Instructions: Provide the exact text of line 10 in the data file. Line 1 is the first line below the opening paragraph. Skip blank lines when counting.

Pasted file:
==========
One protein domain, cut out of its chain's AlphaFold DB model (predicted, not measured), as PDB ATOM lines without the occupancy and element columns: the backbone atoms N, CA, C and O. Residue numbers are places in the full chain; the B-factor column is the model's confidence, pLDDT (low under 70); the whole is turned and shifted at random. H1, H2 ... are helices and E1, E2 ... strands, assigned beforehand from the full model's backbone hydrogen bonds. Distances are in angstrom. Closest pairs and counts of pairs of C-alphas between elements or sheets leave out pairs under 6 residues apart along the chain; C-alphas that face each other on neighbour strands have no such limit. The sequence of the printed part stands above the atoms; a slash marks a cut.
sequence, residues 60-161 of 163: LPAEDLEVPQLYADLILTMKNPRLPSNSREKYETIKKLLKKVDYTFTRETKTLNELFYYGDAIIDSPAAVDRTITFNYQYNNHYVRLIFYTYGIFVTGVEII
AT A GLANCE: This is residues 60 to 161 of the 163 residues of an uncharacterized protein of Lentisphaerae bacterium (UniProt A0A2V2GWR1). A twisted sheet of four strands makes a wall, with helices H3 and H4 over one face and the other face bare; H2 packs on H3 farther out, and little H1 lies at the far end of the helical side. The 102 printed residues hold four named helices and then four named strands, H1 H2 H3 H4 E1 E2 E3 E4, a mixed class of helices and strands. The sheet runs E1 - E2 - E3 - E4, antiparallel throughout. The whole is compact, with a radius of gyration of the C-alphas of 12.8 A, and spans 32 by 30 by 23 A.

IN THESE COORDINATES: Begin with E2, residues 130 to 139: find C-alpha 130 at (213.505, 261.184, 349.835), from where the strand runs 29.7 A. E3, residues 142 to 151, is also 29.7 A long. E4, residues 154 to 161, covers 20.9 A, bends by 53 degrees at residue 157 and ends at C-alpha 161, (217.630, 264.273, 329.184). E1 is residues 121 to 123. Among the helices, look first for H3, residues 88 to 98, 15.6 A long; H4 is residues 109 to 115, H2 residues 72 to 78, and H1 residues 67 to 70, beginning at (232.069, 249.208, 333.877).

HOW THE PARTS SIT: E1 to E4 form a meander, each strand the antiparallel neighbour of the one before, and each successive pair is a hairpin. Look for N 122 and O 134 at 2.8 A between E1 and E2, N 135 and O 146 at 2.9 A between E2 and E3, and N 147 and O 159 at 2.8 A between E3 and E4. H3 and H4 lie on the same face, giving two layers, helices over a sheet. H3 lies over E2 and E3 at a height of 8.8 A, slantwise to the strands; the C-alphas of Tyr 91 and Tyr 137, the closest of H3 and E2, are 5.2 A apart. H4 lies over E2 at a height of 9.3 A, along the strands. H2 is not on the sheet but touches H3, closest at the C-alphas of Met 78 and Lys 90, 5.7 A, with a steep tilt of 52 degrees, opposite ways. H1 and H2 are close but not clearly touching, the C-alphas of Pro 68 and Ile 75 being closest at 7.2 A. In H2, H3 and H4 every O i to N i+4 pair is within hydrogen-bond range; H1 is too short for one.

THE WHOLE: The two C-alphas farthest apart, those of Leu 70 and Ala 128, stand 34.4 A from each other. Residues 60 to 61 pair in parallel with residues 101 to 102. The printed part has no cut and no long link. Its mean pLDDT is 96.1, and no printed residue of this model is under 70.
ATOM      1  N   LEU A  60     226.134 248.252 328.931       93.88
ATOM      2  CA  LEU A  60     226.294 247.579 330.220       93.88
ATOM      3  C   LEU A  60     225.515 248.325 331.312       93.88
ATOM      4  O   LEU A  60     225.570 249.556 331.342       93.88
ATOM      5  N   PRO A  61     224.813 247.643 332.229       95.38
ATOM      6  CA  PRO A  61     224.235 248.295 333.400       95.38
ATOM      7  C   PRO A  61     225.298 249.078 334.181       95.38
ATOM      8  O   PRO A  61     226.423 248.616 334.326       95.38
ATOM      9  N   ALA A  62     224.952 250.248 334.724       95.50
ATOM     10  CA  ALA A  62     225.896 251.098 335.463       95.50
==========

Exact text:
ATOM      5  N   PRO A  61     224.813 247.643 332.229       95.38